All change

Hewlett-Packard is making major changes to its channel strategy in the Middle East and the rest of the world ahead of the planned merger with Compaq.

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By  Mark Sutton Published  March 7, 2002

HP poised for change|~||~||~|With regulatory approval secured, the merger of Hewlett-Packard and Compaq is now in the hands of the shareholders. But whether the vote goes in favour of Carly Fiorina’s vision of a merged IT giant or whether the dissenters get their way, HP’s channel is undergoing change, both here in the Middle East and the rest of the world.

On a global scale, a new merged company would have a much greater direct sales and services organisation than HP by itself, and Fiorina has said that although it is HP’s intention to leverage Compaq’s direct sales expertise for certain customer segments, any new company would still see the channel as very much a part of the deal.

“This is a company that cannot complete a customer solution without partners,” Fiorina told CRN US. “One of the things we will get out of this merger is that we’ll become the single largest player in the SMB market. It’s a segment that today represents 60-plus percent of our volume. It’s a segment we can’t address without channel partners.”

That view extends to specific product and solution areas, Fiorina said, adding that the merger would make HP the leading server, storage and network management software provider in the enterprise space.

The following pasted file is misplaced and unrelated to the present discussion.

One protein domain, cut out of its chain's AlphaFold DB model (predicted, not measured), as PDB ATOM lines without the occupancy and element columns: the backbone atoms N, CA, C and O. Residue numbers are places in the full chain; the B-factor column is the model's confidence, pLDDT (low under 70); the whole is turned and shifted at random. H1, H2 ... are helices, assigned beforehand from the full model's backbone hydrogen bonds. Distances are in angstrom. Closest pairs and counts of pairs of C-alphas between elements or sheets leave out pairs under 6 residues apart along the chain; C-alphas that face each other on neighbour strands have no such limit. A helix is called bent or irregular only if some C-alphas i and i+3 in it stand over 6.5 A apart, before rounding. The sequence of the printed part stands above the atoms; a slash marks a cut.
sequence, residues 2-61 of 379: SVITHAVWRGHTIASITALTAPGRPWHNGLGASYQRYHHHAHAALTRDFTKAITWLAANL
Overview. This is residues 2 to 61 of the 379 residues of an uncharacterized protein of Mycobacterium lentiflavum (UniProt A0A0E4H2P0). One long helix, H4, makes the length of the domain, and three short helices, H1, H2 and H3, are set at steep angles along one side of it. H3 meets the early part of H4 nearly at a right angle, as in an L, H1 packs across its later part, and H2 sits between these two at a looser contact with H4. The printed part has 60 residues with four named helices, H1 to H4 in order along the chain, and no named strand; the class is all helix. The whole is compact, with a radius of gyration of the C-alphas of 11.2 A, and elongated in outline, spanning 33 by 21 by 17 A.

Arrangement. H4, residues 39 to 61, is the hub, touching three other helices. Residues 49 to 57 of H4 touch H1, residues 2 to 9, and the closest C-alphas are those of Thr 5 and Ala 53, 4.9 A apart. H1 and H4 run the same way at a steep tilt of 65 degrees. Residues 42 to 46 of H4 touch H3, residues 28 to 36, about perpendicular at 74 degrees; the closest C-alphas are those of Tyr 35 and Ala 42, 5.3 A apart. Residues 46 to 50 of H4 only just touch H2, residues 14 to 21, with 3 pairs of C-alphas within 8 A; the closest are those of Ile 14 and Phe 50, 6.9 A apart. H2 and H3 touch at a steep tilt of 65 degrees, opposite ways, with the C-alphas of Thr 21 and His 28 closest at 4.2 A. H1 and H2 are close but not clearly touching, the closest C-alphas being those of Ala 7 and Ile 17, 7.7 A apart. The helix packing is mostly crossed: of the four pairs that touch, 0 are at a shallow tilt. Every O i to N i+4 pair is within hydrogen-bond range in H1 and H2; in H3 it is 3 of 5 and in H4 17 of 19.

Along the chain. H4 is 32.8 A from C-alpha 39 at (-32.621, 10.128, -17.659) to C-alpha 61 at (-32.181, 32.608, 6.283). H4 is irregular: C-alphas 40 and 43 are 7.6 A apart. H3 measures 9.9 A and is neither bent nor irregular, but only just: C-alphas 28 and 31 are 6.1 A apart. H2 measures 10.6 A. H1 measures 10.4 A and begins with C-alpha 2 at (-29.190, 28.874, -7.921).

“We need the channel and solution providers [in those areas],” she said. “In professional services, our consulting capabilities are very targeted. We need consulting partners to help us complete our value proposition. In outsourcing, we have channel partners coming to us and saying, ‘let us be your arms and legs. You go to the customer and provide assurance for quality of the capability and delivery, and let us provide you the resources to implement that capability.’ That’s a great deal for us and a great deal for the partner.”

||**||Controlling Middle East markets|~||~||~|In order to simplify the channel set up ahead of the deal, HP is making changes now. At present it has around 30 different solution provider contracts and 35 to 40 channel programmes for different products. These are all going to be integrated into a single programme, called partnerOne. The aim is to make life simpler for customers, allow HP to make business plans with partners on a quarterly basis, and to get a better idea of how partners are performing.

For the Middle East, there is one overall aim—simplification of channels. The company wants to increase the capabilities of the channel, while cutting back on unnecessary elements.

“In the US, for such a huge market, HP has just two wholesalers. They have 580 second tier partners—this is exactly the model we want to have in the Middle East, because these are the guys that are facing our customers,” Christoph Schell, commercial sales director of HP Middle East explained.

For the wholesale, volume business, HP has got the model right in the region, Schell believes. Although the company has nine wholesalers for the Middle East, these are necessary because of the diversification in the region, and the fact that no single wholesaler can possibly cover the whole region. The problem with the volume business comes from sub-distribution.

“Sub-distribution—if there is a guy between the wholesaler and the second tier, is unhealthy—for HP and for the customer. We are fighting this wherever we can,” he said.